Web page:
One of the most deadly weapons of the ancient world was the sling. In the right hands a warrior could hurl deadly projectiles such as rocks over greater distances, at higher speeds, and with equal accuracy to many other weapons available at the time. Slings date as far back as 1300 BC. The earliest know sling was found in the tomb of King Tut, a Egyptian pharaoh who ruled from 1332 BC – 1323 BC. The bible contains some of the earliest written references to slings. The most famous was the story of David and Goliath. In the story David defeats Goliath using a sling and firing a projectile striking Goliath in the head.
A sling consists of a pouch in the center of a longer cord that varies in length. At one end of the cord is a retention loop which is placed around the throwers finger. When the sling is released this will keep the sling from flying downrange. At the other end a knot is formed. The thrower holds this knot between their thumb and index finger and releases it at just the right moment to allow the projectile to release from the pouch and head downrange. The pouch sits in the center and can be either a wider braided section of the same material used to make the cord or a separate material like a piece of leather. The shape of the pouch is oval or diamond and is meant to slightly cup the projectile and hold it in the pocket until the moment of release. The cord is preferably made of some type of braided string or rope. A rope that is made by twisting rather than braiding will be less accurate.
Projectiles can come in a variety of shapes and sizes. Ancients often used acorn shaped projectiles although spherical and flattened oval shapes were also used. Lead bullets were often cast as their weight to size ratio makes them a preferable projectile. Clay projectiles could also be used. Prior to launching they could be heated such that when they landed they might set fire to any brush or thatch structures that they encountered. Of course stones or any other abundant material would also have been used.
The warrior would then swing the sling over their head or use an alternative throwing style to generate some amount of momentum and then release one end of the string at just the right moment to allow the projectile to release from the pouch and head downrange. There are many different styles and variations of slings and many different ways to throw.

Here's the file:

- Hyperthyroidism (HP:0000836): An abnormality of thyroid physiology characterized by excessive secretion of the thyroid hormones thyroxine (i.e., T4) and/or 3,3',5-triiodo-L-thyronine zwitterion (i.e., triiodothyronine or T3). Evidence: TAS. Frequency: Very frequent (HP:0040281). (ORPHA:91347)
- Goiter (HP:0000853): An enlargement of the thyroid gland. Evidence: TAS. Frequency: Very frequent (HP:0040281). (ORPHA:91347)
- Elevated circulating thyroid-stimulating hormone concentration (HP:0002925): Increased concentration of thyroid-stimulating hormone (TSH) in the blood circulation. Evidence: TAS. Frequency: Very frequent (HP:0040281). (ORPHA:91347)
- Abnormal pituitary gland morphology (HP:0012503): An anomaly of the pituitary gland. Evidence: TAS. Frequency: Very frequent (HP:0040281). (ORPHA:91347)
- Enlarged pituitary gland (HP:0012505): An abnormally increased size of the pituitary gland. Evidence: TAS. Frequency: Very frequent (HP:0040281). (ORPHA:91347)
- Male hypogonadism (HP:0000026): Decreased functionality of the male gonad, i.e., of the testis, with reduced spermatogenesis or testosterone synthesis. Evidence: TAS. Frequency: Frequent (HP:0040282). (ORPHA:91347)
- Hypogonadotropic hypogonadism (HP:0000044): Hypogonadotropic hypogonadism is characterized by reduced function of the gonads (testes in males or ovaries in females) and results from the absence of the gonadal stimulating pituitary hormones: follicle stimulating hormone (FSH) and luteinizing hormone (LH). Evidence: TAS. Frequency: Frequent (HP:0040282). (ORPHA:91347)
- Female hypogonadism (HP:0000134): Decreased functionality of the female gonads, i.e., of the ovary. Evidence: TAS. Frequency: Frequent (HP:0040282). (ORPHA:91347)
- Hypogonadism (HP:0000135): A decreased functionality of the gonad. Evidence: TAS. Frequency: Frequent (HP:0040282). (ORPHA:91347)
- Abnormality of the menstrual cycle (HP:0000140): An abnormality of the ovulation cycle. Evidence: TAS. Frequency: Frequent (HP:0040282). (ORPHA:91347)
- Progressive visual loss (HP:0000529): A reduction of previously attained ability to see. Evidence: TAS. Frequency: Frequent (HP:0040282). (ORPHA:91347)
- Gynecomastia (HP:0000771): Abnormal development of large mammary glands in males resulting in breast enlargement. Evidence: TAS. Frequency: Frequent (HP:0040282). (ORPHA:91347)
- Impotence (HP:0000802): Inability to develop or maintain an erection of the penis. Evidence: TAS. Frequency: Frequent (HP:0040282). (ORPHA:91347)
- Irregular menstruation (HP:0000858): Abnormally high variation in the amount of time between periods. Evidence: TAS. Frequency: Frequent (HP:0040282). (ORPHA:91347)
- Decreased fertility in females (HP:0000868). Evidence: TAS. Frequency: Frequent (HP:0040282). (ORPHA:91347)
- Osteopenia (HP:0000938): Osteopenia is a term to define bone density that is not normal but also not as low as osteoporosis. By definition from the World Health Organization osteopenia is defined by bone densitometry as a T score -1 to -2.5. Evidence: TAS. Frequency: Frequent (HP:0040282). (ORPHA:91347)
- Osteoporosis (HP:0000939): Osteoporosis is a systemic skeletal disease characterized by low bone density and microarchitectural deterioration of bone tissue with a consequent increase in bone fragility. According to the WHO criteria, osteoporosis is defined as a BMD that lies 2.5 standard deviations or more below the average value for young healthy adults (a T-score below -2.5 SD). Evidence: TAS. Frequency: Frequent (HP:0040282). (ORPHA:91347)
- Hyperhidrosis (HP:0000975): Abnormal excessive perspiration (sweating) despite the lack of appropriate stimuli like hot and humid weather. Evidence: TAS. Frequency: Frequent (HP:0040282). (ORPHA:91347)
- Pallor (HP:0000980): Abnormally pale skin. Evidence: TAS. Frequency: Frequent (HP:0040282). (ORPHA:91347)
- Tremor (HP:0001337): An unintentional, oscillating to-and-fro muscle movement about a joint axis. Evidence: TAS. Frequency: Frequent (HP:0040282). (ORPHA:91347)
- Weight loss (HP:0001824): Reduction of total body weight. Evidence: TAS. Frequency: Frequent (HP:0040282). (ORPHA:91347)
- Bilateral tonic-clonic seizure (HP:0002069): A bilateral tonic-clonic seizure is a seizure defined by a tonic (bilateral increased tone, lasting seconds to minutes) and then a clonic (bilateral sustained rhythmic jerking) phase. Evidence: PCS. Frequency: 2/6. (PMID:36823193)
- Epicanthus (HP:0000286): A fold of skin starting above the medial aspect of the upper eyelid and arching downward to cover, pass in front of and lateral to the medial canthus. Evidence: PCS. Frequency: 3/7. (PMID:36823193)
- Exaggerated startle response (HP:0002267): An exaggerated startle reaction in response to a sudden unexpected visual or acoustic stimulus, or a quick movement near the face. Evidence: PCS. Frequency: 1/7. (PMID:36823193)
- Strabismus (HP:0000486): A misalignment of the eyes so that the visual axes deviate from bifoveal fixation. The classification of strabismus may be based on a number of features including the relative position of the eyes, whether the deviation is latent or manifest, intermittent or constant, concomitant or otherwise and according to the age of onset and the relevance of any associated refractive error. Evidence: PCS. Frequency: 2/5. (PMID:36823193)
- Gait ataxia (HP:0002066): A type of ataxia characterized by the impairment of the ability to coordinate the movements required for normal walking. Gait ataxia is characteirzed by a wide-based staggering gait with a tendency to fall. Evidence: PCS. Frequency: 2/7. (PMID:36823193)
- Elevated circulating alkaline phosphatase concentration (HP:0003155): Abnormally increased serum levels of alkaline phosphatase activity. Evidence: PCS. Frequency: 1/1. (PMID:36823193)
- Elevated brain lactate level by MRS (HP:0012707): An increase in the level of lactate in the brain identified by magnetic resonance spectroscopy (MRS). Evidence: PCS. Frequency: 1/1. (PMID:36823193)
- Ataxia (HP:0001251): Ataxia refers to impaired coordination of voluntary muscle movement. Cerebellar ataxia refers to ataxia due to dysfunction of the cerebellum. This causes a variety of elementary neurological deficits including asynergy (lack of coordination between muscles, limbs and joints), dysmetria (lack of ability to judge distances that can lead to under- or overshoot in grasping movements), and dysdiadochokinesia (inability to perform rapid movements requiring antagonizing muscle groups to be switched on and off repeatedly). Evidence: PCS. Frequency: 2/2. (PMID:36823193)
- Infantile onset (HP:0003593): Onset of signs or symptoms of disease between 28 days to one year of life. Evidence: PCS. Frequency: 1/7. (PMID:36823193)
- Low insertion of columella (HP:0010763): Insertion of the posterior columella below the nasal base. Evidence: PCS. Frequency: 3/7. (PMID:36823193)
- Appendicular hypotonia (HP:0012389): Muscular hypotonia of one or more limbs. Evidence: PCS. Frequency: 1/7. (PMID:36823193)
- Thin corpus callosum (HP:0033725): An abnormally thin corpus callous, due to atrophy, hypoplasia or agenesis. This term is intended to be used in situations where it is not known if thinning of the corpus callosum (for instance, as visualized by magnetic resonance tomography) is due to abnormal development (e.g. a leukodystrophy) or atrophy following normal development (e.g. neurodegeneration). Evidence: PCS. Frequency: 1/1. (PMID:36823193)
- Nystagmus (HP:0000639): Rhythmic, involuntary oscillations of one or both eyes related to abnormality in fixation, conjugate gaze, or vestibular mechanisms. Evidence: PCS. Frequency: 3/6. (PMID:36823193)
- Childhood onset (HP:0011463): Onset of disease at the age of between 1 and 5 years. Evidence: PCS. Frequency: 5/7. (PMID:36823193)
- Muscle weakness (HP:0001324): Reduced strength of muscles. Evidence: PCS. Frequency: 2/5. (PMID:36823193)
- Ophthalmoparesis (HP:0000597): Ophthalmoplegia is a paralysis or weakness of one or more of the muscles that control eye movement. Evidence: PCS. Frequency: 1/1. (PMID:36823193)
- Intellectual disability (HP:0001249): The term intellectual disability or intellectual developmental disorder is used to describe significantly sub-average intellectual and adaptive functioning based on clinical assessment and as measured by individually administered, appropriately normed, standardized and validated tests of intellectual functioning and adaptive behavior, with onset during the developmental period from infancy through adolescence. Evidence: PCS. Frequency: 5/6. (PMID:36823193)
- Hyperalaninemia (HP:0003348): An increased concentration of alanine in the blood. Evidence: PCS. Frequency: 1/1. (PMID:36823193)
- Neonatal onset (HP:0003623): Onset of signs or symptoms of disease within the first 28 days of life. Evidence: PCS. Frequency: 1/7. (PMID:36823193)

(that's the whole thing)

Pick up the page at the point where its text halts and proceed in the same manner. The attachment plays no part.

A sling can be used to fire a projectile at speeds approaching 140 mph. It can also be used to lob a projectile on a high trajectory downrange to increase distance. The Guinness Book of World Records says the longest range throw is currently held by David Engvall from California with his throw of 477 meters. That is equal to nearly a third of a mile.
Since we are talking about slings, and always thinking about new things we can design out of paracord, we are of course going to talk about a paracord sling. Paracord is extremely durable and is an ideal material to use. It is consistently braided and strong so it will aid in accuracy. The pouch can be made also of the braided paracord or a piece of strong material or leather can be used in the creation of the pouch. The key is to create a curved or cupped section that allows the projectile to comfortably seat in place before the moment of release. A projectile that doesn’t fit properly can be very dangerous if it slips out during the throwing wind up. It could be hurled in any direction injuring people or objects around you. As always, find a safe open area to practice in, and be careful.
If you would like to learn more about slings and slinging check out slinging.org. They have an excellent community built around the art, history, and techniques involved in slinging.